Phylogeography of Baryancistrus xanthellus

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Phylogeography of Baryancistrus xanthellus

Post by Silurus »

Magalhães KX, RDF da Silva, AO Sawakuchi, AP Gonçalves, GFE Gomes, J Muriel-Cunha J, MH Sabaj & LM de Sousa, 2021. Phylogeography of Baryancistrus xanthellus (Siluriformes: Loricariidae), a rheophilic catfish endemic to the Xingu River basin in eastern Amazonia. PLoS ONE 16: e0256677.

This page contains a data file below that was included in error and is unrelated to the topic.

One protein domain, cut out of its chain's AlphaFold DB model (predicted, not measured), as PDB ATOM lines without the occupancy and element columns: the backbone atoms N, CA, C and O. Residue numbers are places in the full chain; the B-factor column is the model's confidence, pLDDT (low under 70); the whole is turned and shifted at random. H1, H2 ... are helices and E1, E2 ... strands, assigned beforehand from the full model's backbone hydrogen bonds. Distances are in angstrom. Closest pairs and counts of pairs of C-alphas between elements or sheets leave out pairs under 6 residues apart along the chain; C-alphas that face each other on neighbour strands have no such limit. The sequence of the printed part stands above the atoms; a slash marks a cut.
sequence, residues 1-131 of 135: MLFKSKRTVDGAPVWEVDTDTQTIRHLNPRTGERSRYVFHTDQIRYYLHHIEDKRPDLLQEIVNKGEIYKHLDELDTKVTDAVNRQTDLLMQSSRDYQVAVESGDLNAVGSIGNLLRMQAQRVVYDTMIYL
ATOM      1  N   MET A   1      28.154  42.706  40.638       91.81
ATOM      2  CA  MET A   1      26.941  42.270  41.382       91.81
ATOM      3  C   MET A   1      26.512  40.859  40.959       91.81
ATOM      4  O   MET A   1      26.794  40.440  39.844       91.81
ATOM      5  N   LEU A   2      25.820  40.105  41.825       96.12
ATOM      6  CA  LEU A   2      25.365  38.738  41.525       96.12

Baryancistrus xanthellus (Loricariidae) is an endemic fish species from the Xingu River basin with its life history in the shallow rapid waters flowing over bedrock substrates. In order to investigate the genetic diversity and demographic history of B. xanthellus we analyzed sequence data for one mitochondrial gene (Cyt b) and introns 1 and 5 of nuclear genes Prolactin (Prl) and Ribosomal Protein L3 (RPL3). The analyses contain 358 specimens of B. xanthellus from 39 localities distributed throughout its range. The number of genetically diverged groups was estimated using Bayesian inference on Cyt b haplotypes. Haplotype networks, AMOVA and pairwise fixation index was used to evaluate population structure and gene flow. Historical demography was inferred through neutrality tests and the Extended Bayesian Skyline Plot (EBSP) method. Five longitudinally distributed Cyt b haplogroups for B. xanthellus were identified in the Xingu River and its major tributaries, the Bacajá and Iriri. The demographic analysis suggests that rapids habitats have expanded in the Iriri and Lower Xingu rivers since 200 ka (thousand years) ago. This expansion is possibly related to an increase in water discharge as a consequence of higher rainfall across eastern Amazonia. Conversely, this climate shift also would have promoted zones of sediment trapping and reduction of rocky habitats in the Xingu River channel upstream of the Iriri River mouth. Populations of B. xanthellus showed strong genetic structure along the free-flowing river channels of the Xingu and its major tributaries, the Bacajá and Iriri. The recent impoundment of the Middle Xingu channel for the Belo Monte hydroelectric dam may isolate populations at the downstream limit of the species distribution. Therefore, future conservation plans must consider the genetic diversity of B. xanthellus throughout its range.
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